American Gods: The Goddess Ostara Explained

The season finale of Starz’s American Gods opens with the story of a queen. Bilquis (Yetide Badaki), who was introduced to audiences in the pilot through a particularly memorable sex scene, is given a full back story courtesy of the impeccable storyteller Mr Nancy (Orlando Jones) as he weaves suits for Shadow (Ricky Whittle) and Mr. Wednesday (Ian McShane). The love goddess, known historically as the Queen of Sheba, was worshiped in droves by the people of her time, who happily sacrificed themselves for her power and satisfaction. While this orgy scene, which doesn’t skimp on the nudity, explains her origins, it also shows her downfall, as the Kings and men of power throughout history seek to starve her of her feminine strength and co-opt it for themselves.

Time passes to Tehran in the 70s, then to modern day California, where Bilquis has become homeless and destitute. Her salvation comes in the form of Technical Boy (Bruce Langley), offering a modern solution to her hunger for worship, and sealing a pact between the pair that she must pay back one day. For Mr. Nancy, this story is a clear sign for his old god counterpart: If they are to compete with the new kids, he must procure himself a queen.

The goddess Ostara, also known as Easter, has been one of the show’s most anticipated arrivals from the fanbase, partly due to the actress Kristen Chenoweth, a favorite of show-runner Bryan Fuller. Chenoweth previously starred in his ABC comedy Pushing Daisies and is to date the only actor to win an Emmy for appearing on one of his shows.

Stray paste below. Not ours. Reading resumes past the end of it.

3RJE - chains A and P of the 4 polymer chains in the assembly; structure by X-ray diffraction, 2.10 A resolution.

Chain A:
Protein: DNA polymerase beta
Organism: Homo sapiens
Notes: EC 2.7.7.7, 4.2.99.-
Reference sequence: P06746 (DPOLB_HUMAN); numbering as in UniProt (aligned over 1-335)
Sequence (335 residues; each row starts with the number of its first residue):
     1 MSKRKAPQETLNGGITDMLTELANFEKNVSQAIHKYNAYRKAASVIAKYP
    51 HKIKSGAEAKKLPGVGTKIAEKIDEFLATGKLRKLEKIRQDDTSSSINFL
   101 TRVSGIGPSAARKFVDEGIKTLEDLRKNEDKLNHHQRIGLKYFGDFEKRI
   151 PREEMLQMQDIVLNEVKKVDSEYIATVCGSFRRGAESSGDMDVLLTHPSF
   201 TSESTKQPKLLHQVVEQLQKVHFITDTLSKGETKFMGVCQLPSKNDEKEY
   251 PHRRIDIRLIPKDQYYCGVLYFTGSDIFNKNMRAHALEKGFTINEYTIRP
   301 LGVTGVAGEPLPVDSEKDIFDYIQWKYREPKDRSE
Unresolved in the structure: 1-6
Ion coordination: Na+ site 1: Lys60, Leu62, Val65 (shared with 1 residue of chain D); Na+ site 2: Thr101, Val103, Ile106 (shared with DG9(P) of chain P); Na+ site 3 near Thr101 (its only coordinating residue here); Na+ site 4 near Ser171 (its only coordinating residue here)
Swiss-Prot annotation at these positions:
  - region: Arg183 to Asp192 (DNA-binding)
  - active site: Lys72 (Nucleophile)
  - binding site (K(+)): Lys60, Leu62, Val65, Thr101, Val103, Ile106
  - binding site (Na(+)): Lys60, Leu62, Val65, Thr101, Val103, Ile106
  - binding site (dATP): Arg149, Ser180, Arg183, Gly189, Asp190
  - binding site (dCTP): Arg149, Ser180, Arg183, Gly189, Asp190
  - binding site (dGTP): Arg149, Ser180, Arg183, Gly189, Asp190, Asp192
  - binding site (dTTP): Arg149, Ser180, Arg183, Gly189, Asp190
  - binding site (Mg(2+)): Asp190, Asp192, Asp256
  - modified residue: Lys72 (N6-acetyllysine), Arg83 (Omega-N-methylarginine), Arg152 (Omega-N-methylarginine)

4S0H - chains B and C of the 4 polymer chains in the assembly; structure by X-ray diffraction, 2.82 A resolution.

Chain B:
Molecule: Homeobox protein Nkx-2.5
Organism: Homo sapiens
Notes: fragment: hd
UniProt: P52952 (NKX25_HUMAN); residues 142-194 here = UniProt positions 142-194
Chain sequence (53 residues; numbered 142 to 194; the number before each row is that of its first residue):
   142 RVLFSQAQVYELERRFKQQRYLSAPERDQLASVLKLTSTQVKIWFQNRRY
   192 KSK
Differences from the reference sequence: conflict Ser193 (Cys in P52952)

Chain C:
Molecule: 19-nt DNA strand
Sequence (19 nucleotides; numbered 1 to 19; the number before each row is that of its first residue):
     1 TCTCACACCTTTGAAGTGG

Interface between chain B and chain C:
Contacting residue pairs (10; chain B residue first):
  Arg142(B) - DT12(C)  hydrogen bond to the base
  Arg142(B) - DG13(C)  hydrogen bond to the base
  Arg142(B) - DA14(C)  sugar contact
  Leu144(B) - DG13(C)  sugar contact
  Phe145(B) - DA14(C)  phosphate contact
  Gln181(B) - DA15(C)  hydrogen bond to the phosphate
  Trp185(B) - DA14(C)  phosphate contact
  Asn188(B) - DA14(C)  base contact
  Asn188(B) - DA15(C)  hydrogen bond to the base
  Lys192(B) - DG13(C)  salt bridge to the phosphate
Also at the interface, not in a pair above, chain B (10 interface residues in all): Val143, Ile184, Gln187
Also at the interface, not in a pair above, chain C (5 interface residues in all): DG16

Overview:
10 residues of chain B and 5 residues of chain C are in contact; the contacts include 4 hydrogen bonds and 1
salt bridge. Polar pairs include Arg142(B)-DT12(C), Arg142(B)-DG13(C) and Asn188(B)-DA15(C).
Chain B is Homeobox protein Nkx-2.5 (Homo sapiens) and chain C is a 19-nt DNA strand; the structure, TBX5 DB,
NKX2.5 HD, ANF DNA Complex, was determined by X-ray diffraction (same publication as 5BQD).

Ian McShane and Ricky Whittle in American Gods Season 1 Episode 8

Mr. Wednesday and Shadow drive to Kentucky to recruit Ostara before the old gods get to her, but from the outside, it seems as though she’s doing well. Bunnies frolic freely through the lush greenery surrounding her large estate, feasts of candy and colored eggs fill tables for guests to feast on, and even Jesus showed up for the party. Well, all the Jesuses showed up. As mentioned in an earlier episode, there is a Jesus for every denomination and occasion, as Christians tend to imagine different things when they pray to him: Some see him as the white surfer dude, others see the baby suckling on the Virgin Mary, and some see different races (episode six showed the untimely fate of Mexican Jesus).

The usually stoic Shadow can’t help but be charmed by the whole scene, admitting to Mr. Wednesday that he loves Easter. For Mr. Wednesday, denizen of the old ways, Ostara’s celebration is nothing but shoddy theatricalities, a mere charade she has adopted to cling to relevance after her own festivals of fertility and Spring were co-opted by all the Jesuses eating her buffet.

Ostara has mixed feelings about seeing Mr. Wednesday, but is open to hearing his case after he rants to all the Jesuses about them taking her day away from her through the sheer coincidence of timing (to his credit, one Jesus, played by Jeremy Davis, is really upset about it). Ostara admits to him that her day isn't what it once was, and many Christians don't even celebrate Easter for much beyond the excuse to eat chocolate and roll eggs, but compromise is key for the old gods. Bilquis played the game, as did St. Nick, mentioned in the episode, and Ostara cut a deal to stay alive. It’s worth it, even if none of her bastardized worshippers know her real name.

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